How Do I Love Me

Who taught you about love? It might be hard to remember. It may go back so many years that you’re not even sure.

I believe all babies come to earth filled with love, ready to be held, so that they can share their overwhelming sense of wonder with anyone who picks them up.

I certainly felt this when I held my children and grandchildren. I looked into each of their eyes to see if they could remind me what heaven was like. I gazed at them and felt a beautiful sense of oneness and closeness. And I fell into their bright, shiny faces, absorbed in their afterglow.

I felt as much coming into me as I was sending into them. Each of them taught me about love.

Sometimes I wish I could remember what it felt like to arrive here on earth. To be the one held. I imagine what a difficult trip it must have been, having my first breath squeezed out of me and needing desperately to have my lungs filled with air. Then trying to adjust to all the open space around me and the chill and bright lights and commotion. It’s no wonder that many babies scream. I want to, just thinking about it.

As a baby’s days pass and their experiences deepen, I wonder, how are they to learn about life? Who will listen to them for the clues that they are ready to learn? Who will be their teachers?

Will it be an interaction, an exchange of the meanings of life or will the baby have to do all the receiving and not be allowed to do any of the teaching?

As the baby becomes a child, the lessons begin. All sorts of things must be learned. What ‘hot’ means. That food belongs in your mouth, not on your head or the floor. That scissors are pointed, and that most animals have soft fur, but very sharp teeth.

After a while the lessons shift from being primarily about safety and become about understanding the world. There is a process of discovery. What a color is and what letters are and how numbers work together.

All of this is important. Necessary even.

But what about love? Who teaches us about this? Is it someone who knows what it means and how it is shared? Or do we sometimes learn from someone, who themselves, was never taught and can therefore not teach?

Are we shown examples to follow? And if so, what do they tell us about love? Is there harmony between what we are told and what we see happen in the world?

Often there are wide discrepancies, and we are expected to behave according to other’s words and ignore their conflicting actions.

But we know the truth somehow. We can feel it.

And whether we like it or not, it becomes up to each of us to decide about love, especially, the love we feel for ourselves. We may be fortunate enough to have had wonderful role-models to follow, but if not, we owe it to ourselves to be our own source of love.

I believe that deep inside each of us there is an inexhaustible wellspring of love. It’s inside already, waiting to be tapped. We don’t have to look outside to find it. And we don’t have to wait for anyone else to give it to us. We can give it to ourselves.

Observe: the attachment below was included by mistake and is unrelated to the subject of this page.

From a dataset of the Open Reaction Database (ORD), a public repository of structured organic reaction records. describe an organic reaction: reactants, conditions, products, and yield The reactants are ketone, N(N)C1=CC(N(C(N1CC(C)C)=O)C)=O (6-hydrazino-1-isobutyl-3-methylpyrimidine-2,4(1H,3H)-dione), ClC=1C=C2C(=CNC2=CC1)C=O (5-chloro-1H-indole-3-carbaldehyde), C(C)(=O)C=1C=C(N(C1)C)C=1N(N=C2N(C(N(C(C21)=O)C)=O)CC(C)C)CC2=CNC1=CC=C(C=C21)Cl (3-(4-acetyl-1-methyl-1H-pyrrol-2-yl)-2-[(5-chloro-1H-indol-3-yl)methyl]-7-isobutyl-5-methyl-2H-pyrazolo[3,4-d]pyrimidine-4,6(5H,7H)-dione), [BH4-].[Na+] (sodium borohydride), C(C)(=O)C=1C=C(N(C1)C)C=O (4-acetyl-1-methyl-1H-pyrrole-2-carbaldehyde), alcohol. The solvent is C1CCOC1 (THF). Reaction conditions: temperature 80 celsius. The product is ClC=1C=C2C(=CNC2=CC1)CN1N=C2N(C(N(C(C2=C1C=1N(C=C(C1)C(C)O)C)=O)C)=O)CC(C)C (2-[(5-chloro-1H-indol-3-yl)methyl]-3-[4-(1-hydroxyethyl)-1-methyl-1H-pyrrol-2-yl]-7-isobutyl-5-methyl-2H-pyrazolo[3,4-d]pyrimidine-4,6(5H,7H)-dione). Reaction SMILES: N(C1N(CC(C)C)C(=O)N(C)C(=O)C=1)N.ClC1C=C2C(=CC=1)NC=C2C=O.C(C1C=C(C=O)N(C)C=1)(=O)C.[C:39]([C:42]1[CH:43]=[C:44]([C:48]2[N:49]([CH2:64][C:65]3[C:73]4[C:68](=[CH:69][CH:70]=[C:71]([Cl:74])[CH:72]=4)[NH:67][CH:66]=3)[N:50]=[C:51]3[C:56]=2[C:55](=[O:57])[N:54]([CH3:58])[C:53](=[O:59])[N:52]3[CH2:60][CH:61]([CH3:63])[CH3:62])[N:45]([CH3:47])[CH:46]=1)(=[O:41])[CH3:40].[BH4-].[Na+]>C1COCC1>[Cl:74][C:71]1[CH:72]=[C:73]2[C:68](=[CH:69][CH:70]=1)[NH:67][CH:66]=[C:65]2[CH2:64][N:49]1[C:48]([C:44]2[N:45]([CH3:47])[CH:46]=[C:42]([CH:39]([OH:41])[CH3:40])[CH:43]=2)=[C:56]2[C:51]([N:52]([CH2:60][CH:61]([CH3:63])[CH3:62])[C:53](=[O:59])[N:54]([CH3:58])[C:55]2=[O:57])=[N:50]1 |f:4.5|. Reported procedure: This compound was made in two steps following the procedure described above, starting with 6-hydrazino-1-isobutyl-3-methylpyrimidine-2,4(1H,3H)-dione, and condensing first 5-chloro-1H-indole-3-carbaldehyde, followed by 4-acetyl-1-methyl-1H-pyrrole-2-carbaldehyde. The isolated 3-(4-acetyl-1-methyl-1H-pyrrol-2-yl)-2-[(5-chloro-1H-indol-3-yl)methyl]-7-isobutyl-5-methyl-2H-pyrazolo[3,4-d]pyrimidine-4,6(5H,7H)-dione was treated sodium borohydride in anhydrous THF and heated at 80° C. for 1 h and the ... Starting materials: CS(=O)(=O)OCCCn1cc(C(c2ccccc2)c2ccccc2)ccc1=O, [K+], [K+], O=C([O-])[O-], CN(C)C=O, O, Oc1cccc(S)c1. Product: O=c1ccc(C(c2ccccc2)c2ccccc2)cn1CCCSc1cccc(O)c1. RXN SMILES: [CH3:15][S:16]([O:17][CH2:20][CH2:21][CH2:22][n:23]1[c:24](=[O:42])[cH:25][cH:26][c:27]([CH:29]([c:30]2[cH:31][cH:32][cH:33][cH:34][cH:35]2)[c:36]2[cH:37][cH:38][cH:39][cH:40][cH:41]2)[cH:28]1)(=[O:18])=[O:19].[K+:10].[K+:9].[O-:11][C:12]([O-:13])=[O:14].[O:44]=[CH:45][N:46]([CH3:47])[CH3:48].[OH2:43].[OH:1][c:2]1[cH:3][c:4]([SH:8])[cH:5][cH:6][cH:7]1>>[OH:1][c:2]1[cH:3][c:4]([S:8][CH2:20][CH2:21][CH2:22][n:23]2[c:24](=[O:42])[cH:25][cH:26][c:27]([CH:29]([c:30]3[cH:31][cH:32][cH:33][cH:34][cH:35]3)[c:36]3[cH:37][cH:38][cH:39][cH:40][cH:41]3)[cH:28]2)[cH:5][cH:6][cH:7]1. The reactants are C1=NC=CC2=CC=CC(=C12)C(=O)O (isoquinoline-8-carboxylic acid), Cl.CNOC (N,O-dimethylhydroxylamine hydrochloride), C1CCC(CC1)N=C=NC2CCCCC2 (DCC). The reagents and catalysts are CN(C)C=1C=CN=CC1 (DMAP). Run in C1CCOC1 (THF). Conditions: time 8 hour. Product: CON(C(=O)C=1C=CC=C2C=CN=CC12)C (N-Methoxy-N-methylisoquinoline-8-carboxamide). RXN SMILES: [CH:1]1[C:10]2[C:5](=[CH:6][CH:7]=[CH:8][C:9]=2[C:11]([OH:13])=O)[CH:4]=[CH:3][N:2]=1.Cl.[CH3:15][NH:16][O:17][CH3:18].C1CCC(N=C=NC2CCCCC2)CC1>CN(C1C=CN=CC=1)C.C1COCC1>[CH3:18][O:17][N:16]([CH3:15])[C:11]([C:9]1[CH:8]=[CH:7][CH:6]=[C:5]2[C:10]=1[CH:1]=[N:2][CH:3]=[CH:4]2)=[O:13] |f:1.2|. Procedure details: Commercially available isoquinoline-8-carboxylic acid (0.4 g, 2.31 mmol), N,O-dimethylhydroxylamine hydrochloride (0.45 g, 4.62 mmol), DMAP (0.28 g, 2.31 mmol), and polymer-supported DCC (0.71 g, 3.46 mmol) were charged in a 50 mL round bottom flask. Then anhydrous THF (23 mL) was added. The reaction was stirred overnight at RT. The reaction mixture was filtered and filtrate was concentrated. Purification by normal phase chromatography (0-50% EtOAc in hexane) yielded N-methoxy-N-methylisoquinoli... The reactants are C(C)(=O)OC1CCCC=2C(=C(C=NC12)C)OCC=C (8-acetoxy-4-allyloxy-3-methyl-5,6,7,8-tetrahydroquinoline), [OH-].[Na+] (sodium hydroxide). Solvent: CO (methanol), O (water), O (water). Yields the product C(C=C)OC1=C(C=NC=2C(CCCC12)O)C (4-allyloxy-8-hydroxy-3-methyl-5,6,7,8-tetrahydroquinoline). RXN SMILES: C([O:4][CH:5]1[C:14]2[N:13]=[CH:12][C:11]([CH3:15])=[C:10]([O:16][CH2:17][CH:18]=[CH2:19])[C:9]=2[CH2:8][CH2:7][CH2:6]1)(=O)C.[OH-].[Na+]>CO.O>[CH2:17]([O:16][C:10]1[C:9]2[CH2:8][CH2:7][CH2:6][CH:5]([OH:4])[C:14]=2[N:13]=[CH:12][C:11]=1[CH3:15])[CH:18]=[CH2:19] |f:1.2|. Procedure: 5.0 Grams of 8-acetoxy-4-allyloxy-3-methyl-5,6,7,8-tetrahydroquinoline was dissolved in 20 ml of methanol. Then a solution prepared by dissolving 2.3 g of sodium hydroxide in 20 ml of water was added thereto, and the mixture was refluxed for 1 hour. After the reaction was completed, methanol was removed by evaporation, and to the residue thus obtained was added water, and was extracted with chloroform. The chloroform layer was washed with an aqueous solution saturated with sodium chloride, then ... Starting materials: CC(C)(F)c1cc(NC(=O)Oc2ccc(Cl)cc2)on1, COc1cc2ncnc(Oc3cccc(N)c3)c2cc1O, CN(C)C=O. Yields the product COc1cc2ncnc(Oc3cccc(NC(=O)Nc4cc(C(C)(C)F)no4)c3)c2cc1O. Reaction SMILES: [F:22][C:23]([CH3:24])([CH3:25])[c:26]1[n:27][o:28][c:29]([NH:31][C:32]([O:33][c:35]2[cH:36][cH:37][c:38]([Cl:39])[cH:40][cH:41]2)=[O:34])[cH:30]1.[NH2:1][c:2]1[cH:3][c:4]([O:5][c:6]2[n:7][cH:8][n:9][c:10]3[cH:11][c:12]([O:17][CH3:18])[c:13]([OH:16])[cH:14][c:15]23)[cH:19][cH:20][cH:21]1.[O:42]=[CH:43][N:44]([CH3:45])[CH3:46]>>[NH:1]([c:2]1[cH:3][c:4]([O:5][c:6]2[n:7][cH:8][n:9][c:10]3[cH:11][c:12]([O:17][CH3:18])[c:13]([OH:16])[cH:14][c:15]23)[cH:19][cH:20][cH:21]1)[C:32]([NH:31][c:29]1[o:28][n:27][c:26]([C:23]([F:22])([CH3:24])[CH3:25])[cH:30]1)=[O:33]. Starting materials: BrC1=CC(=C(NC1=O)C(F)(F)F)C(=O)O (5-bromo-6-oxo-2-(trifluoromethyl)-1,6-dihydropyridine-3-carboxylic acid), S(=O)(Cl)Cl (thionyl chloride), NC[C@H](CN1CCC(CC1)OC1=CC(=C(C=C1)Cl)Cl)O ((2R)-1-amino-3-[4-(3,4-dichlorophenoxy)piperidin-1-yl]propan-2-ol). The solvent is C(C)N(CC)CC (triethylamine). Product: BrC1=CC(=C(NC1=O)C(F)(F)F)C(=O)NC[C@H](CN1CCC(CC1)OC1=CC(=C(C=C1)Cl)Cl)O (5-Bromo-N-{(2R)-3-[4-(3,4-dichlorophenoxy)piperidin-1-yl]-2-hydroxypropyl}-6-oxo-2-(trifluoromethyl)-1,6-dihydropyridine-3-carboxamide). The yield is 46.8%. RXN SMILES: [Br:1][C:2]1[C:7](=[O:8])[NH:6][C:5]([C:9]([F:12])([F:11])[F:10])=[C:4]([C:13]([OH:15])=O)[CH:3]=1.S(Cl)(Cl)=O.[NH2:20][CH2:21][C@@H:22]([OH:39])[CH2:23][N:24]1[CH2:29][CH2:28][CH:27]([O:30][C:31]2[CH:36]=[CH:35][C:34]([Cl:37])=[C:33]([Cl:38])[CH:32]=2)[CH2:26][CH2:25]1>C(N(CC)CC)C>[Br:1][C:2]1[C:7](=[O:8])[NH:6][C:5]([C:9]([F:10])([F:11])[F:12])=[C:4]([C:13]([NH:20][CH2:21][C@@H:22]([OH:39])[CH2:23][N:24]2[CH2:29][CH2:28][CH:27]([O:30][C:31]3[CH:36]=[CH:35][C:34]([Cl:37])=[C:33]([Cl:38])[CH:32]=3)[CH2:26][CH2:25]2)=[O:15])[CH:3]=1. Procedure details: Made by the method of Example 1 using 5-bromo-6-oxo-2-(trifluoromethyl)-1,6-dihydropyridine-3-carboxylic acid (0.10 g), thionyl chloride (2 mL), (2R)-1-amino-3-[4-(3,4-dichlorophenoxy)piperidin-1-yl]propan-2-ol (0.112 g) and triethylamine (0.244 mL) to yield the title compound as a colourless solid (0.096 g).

I believe this is the truth because we all came here with it. Each of us was wrapped up in love.

We show our self love by giving ourselves permission to release all the lessons we’ve been taught by others that do not feel true to us, and recognize that they may have meant no harm while teaching us. They just didn’t know better.

We show our self love when we forgive those who failed to help us understand, that the most important love, is that which we show ourselves. Then we can move on.

We show our self love when we accept that we are all beautiful, radiant beings, able to embrace the truth that we are all lovable. And in this way, we take charge of answering the question, how do I love me.

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Lessons or Experiences

From the folks I’ve talked to, there seems to be a consensus that school is focused on learning specific lessons. The expectation appears to be that the student does not know anything, so must be taught by the teacher. Further, it is assumed that the teacher knows what would be valuable for the student to learn.

The closer you are to educational systems, the more you realize that it’s all about the curriculum chosen. There is no way that any one teacher or any one student could know all things, so choices must be made and priorities decided about what to focus on in the classroom.

Inevitably, certain events and facts get lost in the shuffle. And then, there is the tendency to slant important details to suit whoever is in charge.

A glaring case in point was demonstrated to me during one of Maureen’s and my vacations. We visited Vancouver, Canada (absolutely gorgeous, by the way) and were fascinated to discover an enormous mural depicting a series of skirmishes that resulted in Canada winning a major battle against the United States. We looked at each other and asked ourselves, “Didn’t our textbooks say that we won that? We could have sworn they were quite specific on that point.”

Hmmm?

Well, no matter. I mean, it happened so long ago. What difference does it really make?

Perhaps, if it were an isolated instance, it wouldn’t matter. But it has ramifications far beyond which side actually won, because it’s unclear if there is a definitive correct answer, so what level of trust can you put in any of your lessons?

Along with many others I know, I come across events in my life and one of my first reactions is to wonder if there is a ‘lesson’ in it for me.

In school we are taught to learn our lessons. If we fail to do that, we’re told, we’ll need to repeat the class, UNTIL we’ve learned our lesson. This is potent stuff, unless you like summer school.

One trip there was enough to cure me. Who would want, after a very long school year, to spend the hot summer in a stuffy classroom trying to relearn a subject you didn’t like in the first place? No one, that’s who.

Here’s the real rub for me.